The first sale exception is a popular topic these days for librarians, consumers and policy makers. It is so trendy right now that it almost outshines fair use, and that’s saying something. This is likely due to some recent events. The Supreme Court decision in Kirstaeng v. John Wiley & Sons, Inc. happily was decided in our favor–yes, any lawfully acquired work can be loaned, rented, or sold even if it was manufactured outside of the United States. Recent media and press interest in the notion of “digital first sale”–or whether consumers (and libraries!) can own or sell an ebook–has (re)surfaced. There is a coalition of first sale proponents, including the Owners Rights Initiative (of which ALA is a founding member), planning their next move after the successful outcome on Kirstaeng. Legal scholars have published new articles on first sale. In addition, the US Copyright Office has declared that they are interested in reviewing first sale, print and digital. Lastly, the United Nations agency responsible for harmonizing copyright law around the world–the World Intellectual Property Organization–has had a long and interesting conversation about first sale (not digital) at a recent meeting of the Standing Committee on Copyright and Related Rights (SCCR).
Five years ago, I attended a meeting with a group of librarians from various countries, where we discussed international copyright law reform. It was then that I learned how unusual the United States first sale model was to the international library community. In fact, many thought that U.S. first sale was improper and certainly out of reach for other countries. First sale or “exhaustion” is the exception that limits the exclusive right of distribution. Once a copy is lawfully acquired, the right of distribution for that copy is exhausted. Obviously, this is the bread and butter of public libraries. Without exhaustion, libraries could not lend books. A secondary market for protected works would be illegal–so long to used bookstores, eBay, and the Salvation Army. Why the opposition to first sale from a bunch of librarians?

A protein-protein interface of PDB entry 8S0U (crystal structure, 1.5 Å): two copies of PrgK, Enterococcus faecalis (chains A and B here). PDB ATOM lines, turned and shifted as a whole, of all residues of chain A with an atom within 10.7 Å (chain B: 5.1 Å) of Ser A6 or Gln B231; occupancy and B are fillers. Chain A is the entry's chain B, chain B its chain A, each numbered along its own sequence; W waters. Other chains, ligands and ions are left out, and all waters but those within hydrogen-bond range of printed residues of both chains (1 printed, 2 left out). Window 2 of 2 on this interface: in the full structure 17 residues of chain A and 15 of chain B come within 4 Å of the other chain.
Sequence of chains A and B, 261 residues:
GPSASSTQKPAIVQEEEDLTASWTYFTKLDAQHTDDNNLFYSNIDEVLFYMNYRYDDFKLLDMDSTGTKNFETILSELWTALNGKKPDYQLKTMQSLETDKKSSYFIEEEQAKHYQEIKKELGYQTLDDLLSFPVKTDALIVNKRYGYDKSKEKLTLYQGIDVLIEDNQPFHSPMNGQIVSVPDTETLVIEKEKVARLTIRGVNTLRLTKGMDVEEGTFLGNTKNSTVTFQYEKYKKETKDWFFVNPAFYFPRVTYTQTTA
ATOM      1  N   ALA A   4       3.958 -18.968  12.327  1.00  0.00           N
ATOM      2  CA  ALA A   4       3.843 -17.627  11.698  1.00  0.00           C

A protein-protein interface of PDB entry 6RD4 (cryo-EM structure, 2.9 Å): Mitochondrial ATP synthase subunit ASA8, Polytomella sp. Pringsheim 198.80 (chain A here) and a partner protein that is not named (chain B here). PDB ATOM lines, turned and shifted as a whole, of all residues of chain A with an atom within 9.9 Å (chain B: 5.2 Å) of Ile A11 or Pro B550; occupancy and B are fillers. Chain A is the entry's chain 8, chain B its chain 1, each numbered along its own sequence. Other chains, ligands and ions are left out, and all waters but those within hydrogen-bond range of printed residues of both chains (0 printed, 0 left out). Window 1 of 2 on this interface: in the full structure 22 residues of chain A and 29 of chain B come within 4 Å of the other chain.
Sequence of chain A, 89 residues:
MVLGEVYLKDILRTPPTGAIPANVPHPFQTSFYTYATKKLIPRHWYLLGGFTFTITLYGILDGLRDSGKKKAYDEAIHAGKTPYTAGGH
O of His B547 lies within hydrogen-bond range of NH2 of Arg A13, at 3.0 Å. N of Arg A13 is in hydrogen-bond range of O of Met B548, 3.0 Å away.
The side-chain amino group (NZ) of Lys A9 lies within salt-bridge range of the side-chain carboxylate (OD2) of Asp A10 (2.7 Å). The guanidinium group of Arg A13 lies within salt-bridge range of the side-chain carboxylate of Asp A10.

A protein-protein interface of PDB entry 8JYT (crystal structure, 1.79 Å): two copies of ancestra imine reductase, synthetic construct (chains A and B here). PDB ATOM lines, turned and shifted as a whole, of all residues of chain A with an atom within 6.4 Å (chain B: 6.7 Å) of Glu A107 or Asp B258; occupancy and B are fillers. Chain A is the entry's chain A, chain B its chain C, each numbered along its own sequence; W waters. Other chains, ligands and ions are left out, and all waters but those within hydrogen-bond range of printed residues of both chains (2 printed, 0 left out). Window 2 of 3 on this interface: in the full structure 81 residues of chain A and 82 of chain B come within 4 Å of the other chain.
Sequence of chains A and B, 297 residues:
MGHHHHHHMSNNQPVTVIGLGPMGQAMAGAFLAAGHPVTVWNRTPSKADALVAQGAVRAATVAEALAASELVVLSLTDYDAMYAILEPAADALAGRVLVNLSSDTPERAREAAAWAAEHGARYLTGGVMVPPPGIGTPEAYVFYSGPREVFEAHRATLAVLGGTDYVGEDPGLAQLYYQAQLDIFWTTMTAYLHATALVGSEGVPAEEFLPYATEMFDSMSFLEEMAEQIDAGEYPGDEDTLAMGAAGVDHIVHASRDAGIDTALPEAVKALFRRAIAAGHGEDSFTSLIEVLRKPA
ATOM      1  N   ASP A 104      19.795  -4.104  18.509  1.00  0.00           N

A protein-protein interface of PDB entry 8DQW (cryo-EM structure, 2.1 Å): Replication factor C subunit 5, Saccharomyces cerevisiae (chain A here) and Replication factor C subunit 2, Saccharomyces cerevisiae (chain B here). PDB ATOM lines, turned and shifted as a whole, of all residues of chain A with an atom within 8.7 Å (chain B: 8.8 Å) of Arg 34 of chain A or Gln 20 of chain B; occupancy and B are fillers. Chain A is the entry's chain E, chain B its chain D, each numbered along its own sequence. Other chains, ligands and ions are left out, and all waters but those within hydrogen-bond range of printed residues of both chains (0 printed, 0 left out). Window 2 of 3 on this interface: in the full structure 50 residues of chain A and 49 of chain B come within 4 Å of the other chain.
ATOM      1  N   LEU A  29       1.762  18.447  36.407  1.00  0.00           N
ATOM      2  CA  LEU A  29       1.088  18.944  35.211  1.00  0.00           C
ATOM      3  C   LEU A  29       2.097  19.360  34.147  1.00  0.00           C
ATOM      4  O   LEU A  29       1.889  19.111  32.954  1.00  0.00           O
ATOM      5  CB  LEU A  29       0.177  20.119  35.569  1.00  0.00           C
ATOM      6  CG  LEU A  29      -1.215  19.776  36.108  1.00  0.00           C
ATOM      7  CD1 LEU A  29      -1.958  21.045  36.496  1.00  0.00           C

Many libraries across the world do not have first sale, or they have what is called a “public lending right” which is a very curious term. It means that the library has the right to lend books if they pay for lending. Thus, you have a right to pay for lending. Every year. Might be a percentage of their acquisition budget or a charge based on the number of circulations.
In a recent conversation with a librarian in Pakistan, I asked if their libraries could loan books. No, not really. There is no copyright exception, and librarians are afraid to lend because the book might not be returned. In addition, librarians that do lend books that then go missing have the cost of the book deducted from their salary.
Back to WIPO, the transcript of the discussion regarding a first sale exception was telling. It was hard for some country delegates to even understand what was being talked about–making copies to give away, or loaning a hard copy and expecting that the book would be returned? The United States delegation explained that sharing has both social and economic benefits, but Greece was convinced that if a library loaned books (for free!) no one would buy books. (Where have we heard that before?)
Why is our copyright law so different from others? Because the purpose of our copyright law is the advancement of learning. Don’t let anyone tell you differently because it’s in the Constitution! The country’s founders were sincere about the idea of democracy. They thought that a successful democracy demands that all people know what’s going on, and should have every opportunity to access information in order to learn. Thus, the limited, statutory copyright monopoly is utilitarian and exists to encourage authors and other creators to make their works available to the public. Sharing works (after lawfully acquired) enhances this dissemination of information.
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